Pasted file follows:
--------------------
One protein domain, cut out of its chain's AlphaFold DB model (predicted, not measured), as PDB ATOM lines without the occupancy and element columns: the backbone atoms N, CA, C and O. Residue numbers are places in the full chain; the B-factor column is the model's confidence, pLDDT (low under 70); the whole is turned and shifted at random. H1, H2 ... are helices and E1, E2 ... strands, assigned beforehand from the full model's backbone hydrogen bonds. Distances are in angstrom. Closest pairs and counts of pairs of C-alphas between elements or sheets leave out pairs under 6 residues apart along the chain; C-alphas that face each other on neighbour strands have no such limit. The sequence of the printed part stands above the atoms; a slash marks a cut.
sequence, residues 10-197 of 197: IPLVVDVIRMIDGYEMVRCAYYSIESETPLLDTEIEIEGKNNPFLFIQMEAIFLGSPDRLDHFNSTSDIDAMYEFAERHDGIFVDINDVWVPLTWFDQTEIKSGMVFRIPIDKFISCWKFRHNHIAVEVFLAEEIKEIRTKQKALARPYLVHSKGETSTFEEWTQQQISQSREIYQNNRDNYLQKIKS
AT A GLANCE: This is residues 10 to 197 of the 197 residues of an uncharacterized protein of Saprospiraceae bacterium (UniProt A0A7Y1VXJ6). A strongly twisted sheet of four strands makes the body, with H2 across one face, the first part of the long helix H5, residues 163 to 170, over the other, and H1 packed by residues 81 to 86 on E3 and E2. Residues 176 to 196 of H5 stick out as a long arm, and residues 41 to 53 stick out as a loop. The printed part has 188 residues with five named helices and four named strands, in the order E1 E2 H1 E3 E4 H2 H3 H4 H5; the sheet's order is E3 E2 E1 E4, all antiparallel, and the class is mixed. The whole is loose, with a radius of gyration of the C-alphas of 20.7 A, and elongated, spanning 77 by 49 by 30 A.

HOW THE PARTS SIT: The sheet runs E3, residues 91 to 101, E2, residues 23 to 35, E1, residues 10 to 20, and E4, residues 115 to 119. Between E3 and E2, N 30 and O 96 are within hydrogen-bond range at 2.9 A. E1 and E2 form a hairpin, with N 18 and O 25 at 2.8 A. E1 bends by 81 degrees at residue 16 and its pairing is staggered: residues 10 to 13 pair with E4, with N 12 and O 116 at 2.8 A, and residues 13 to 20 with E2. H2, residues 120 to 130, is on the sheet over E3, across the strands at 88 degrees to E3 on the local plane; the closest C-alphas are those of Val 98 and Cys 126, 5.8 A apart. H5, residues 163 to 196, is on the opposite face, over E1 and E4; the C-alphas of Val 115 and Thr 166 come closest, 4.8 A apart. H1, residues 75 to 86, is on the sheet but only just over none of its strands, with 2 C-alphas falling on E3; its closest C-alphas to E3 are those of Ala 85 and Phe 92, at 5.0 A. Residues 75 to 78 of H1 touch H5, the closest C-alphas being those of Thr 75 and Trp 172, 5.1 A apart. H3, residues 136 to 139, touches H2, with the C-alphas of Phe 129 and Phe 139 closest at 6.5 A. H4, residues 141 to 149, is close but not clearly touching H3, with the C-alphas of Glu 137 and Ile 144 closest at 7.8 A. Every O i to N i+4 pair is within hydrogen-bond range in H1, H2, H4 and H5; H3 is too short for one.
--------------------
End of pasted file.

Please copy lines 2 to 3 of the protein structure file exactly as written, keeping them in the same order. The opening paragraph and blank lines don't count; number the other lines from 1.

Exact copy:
AT A GLANCE: This is residues 10 to 197 of the 197 residues of an uncharacterized protein of Saprospiraceae bacterium (UniProt A0A7Y1VXJ6). A strongly twisted sheet of four strands makes the body, with H2 across one face, the first part of the long helix H5, residues 163 to 170, over the other, and H1 packed by residues 81 to 86 on E3 and E2. Residues 176 to 196 of H5 stick out as a long arm, and residues 41 to 53 stick out as a loop. The printed part has 188 residues with five named helices and four named strands, in the order E1 E2 H1 E3 E4 H2 H3 H4 H5; the sheet's order is E3 E2 E1 E4, all antiparallel, and the class is mixed. The whole is loose, with a radius of gyration of the C-alphas of 20.7 A, and elongated, spanning 77 by 49 by 30 A.

HOW THE PARTS SIT: The sheet runs E3, residues 91 to 101, E2, residues 23 to 35, E1, residues 10 to 20, and E4, residues 115 to 119. Between E3 and E2, N 30 and O 96 are within hydrogen-bond range at 2.9 A. E1 and E2 form a hairpin, with N 18 and O 25 at 2.8 A. E1 bends by 81 degrees at residue 16 and its pairing is staggered: residues 10 to 13 pair with E4, with N 12 and O 116 at 2.8 A, and residues 13 to 20 with E2. H2, residues 120 to 130, is on the sheet over E3, across the strands at 88 degrees to E3 on the local plane; the closest C-alphas are those of Val 98 and Cys 126, 5.8 A apart. H5, residues 163 to 196, is on the opposite face, over E1 and E4; the C-alphas of Val 115 and Thr 166 come closest, 4.8 A apart. H1, residues 75 to 86, is on the sheet but only just over none of its strands, with 2 C-alphas falling on E3; its closest C-alphas to E3 are those of Ala 85 and Phe 92, at 5.0 A. Residues 75 to 78 of H1 touch H5, the closest C-alphas being those of Thr 75 and Trp 172, 5.1 A apart. H3, residues 136 to 139, touches H2, with the C-alphas of Phe 129 and Phe 139 closest at 6.5 A. H4, residues 141 to 149, is close but not clearly touching H3, with the C-alphas of Glu 137 and Ile 144 closest at 7.8 A. Every O i to N i+4 pair is within hydrogen-bond range in H1, H2, H4 and H5; H3 is too short for one.